Outlining how Update Belt Road Tech could tailor its products to exactly meet then needs of Philippine end-users, Sales Representative Jet Li said: "As a group, we can supply clients with a whole mining production line if required. Update Belt Road Tech, though, has more of a focus on exporting eco-friendly products to Asian countries along the route of the Belt and Road Initiative, such as recycling systems and electric motors. We source these products from India or elsewhere in South-east Asia and look to work with local governments on product development.

"We are particularly interested in the youth market, as they tend to want new things, as well as more individualized products that allow them to show off their own sense of style. The electric bikes we have on offer this year are a prime example of the kind of thing we are thinking of – riders can visibly display their style with what they wear, whereas in a car they are hidden from view."

Driving Sales

Not every company participating in this year's event was new to the Philippines market. Indeed some, such as Fujian Century Sea Power, which trades as CSC Power, has already established its own niche in the country.  At present, it is seeing demand continuing to increase for the range of ice-making equipment it produces, including flakes, tubes, block and cube ice machines, as well as various types of cold rooms and refrigeration systems.

Photo: Fujian Jinlong Power Machinery’s generator range.
Fujian Jinlong Power Machinery's generator range.
Photo: Fujian Jinlong Power Machinery’s generator range.
Fujian Jinlong Power Machinery's generator range.
Photo: T-King: Trucking good value from China.
T-King: Trucking good value from China.
Photo: T-King: Trucking good value from China.
T-King: Trucking good value from China.

Clear as to why the company has already met with success, International Sales Manager Sucy Ruan said: "This is our second time at this particular show, but we are already exporting a wide range of products to the Philippines. Our most popular item, perhaps understandably, is our ice making machine. The Philippines is very hot all year round, so ice is widely used, particularly in the hospitality industry.

"As electricity can be unreliable outside the big cities and the areas where resorts are based, however, we also provide ice-making equipment that can linked to a local generator or solar power supply. As we have a wide range products and prices, we can closely match the specific load demand, ensuring the customer does not have to pay for excess capacity."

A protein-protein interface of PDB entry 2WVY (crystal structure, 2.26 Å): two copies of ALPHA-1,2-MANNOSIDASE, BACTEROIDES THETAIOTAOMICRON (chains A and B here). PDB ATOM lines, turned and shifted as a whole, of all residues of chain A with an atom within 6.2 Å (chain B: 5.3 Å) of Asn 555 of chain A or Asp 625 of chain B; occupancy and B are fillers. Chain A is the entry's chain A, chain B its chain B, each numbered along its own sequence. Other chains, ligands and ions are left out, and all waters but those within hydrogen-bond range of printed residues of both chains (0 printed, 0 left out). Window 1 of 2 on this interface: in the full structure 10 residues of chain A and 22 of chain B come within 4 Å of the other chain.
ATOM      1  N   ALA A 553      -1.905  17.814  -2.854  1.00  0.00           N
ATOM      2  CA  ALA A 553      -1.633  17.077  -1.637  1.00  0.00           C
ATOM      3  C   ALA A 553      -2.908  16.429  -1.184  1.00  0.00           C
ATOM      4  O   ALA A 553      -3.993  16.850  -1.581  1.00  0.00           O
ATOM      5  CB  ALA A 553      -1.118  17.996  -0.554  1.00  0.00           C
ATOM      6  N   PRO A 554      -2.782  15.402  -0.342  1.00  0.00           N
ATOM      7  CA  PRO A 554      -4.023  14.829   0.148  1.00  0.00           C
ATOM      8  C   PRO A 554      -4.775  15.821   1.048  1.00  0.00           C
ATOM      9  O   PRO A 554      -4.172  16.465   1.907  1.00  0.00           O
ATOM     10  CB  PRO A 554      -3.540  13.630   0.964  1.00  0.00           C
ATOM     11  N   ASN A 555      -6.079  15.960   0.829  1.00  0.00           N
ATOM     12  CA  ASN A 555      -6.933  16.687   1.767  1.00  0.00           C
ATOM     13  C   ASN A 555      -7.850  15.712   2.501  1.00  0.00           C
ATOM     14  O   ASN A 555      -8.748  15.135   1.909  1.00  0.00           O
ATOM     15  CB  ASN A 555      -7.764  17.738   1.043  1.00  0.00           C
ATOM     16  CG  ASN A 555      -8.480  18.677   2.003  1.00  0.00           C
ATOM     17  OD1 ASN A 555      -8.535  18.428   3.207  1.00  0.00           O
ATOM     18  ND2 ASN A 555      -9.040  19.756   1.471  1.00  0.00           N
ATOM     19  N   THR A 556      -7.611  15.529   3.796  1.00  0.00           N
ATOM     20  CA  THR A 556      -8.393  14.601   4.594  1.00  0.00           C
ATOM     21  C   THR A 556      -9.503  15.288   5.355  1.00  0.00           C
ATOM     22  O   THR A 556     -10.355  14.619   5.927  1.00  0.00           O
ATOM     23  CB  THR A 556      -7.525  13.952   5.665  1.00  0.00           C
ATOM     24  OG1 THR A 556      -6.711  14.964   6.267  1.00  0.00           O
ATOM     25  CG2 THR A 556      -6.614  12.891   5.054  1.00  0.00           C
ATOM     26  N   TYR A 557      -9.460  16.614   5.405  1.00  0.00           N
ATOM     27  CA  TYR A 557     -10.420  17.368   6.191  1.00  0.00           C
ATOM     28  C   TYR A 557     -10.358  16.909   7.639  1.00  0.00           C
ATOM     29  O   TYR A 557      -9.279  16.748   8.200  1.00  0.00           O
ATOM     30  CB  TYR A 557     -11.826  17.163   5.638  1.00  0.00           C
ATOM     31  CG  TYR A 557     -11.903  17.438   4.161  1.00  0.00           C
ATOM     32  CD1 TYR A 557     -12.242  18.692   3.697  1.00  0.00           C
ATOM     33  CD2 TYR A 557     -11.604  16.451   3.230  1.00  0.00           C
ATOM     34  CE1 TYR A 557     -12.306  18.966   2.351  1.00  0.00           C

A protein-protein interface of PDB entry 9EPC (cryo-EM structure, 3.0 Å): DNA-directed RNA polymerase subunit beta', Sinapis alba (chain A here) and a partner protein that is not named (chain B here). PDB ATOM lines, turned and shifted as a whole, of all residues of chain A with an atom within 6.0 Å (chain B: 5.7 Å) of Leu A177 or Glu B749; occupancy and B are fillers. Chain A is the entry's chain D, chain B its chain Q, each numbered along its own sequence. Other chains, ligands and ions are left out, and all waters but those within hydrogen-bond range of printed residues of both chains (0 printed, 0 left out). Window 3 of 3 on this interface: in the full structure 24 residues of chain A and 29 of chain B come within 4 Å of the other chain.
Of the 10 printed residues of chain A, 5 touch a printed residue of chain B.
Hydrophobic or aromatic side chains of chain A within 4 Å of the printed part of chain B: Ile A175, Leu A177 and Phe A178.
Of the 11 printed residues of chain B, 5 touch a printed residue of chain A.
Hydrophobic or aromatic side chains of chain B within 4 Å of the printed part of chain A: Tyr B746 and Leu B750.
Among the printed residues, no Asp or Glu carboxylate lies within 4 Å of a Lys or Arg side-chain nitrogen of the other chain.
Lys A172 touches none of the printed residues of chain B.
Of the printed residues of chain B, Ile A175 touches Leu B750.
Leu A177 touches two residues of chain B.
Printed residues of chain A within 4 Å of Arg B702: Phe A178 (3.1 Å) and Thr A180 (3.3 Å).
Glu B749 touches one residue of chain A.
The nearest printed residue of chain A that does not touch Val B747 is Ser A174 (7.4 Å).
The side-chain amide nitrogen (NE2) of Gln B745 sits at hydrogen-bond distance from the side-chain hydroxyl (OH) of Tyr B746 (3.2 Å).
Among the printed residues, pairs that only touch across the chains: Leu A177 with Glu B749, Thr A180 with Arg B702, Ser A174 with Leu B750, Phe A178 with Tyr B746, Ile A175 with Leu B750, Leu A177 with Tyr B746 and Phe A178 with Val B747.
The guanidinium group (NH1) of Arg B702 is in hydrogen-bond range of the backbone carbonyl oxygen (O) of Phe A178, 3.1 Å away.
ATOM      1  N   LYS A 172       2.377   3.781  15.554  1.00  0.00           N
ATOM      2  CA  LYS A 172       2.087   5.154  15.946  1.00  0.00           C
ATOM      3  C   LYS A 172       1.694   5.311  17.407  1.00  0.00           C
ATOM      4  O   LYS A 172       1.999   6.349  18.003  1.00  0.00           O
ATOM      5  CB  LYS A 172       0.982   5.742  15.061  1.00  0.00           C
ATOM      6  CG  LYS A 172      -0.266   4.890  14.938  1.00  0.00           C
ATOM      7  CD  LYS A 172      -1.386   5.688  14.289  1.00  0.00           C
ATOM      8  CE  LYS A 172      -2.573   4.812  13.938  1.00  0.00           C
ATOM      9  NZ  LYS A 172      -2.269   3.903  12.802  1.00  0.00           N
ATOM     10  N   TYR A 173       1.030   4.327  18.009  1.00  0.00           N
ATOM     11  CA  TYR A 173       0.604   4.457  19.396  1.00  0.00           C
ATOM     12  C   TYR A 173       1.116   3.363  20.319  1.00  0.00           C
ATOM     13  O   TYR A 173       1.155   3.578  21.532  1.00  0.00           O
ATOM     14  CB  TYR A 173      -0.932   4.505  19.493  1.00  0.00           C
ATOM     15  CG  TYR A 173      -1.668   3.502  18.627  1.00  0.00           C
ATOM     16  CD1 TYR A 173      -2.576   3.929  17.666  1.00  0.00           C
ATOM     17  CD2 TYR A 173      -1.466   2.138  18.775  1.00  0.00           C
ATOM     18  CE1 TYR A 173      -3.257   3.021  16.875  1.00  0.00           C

It's not just Chinese companies that are exploiting the thaw between the two neighbours, with many Filipino businesses quick to see the benefit of establishing links with their mainland counterparts. As a result, several of the exhibitors at the event were actually the locally-based importers / distributors of competitively-priced China-sourced machinery and equipment.

Clearly ahead of the curve in this regard was Central Luzon-based QSJ Motors Phils, which has been selling mainland-origin heavy machinery and vehicles for five years now. Seeing the China imports as representing a perfect fit with the country's needs, Branch Manager Loella Ruzett Capistrano said: "The Philippines is embarking on a major infrastructure programme – Build, Build, Build – so there is a lot of construction underway. As a result, we are getting a lot of opportunities and we see particularly good prospects ahead."

This year, the company was keen to promote the T-King brand of small commercial vehicles. Manufactured in Shandong, its range of trucks are said to be already widely used in Thailand, Vietnam and Pakistan. Explaining their popularity, Capistrano said: "They are already making significant inroads into the Philippines market and this is largely because, in price terms, they compare very favourably with someone like Isuzu, the current leader.

"We've been stocking the range since 2014 and we've already sold more than 500. Ultimately, it all comes down to the cost – a brand new T-King is now about the same price as a second-hand Isuzu."

Photo: The 2018 China Machinery & Electronic Brand Show (Philippines): Political and commercial harmony.
The 2018 China Machinery & Electronic Brand Show (Philippines): Political and commercial harmony.
Photo: The 2018 China Machinery & Electronic Brand Show (Philippines): Political and commercial harmony.
The 2018 China Machinery & Electronic Brand Show (Philippines): Political and commercial harmony.

The 2018 China Machinery & Electronic Brand Show (Philippines) took place from 18-20 August at the Metro Manila's SMX Convention Center.

Marilyn Balcita, Special Correspondent, Manila

Content provided by Picture: HKTDC Research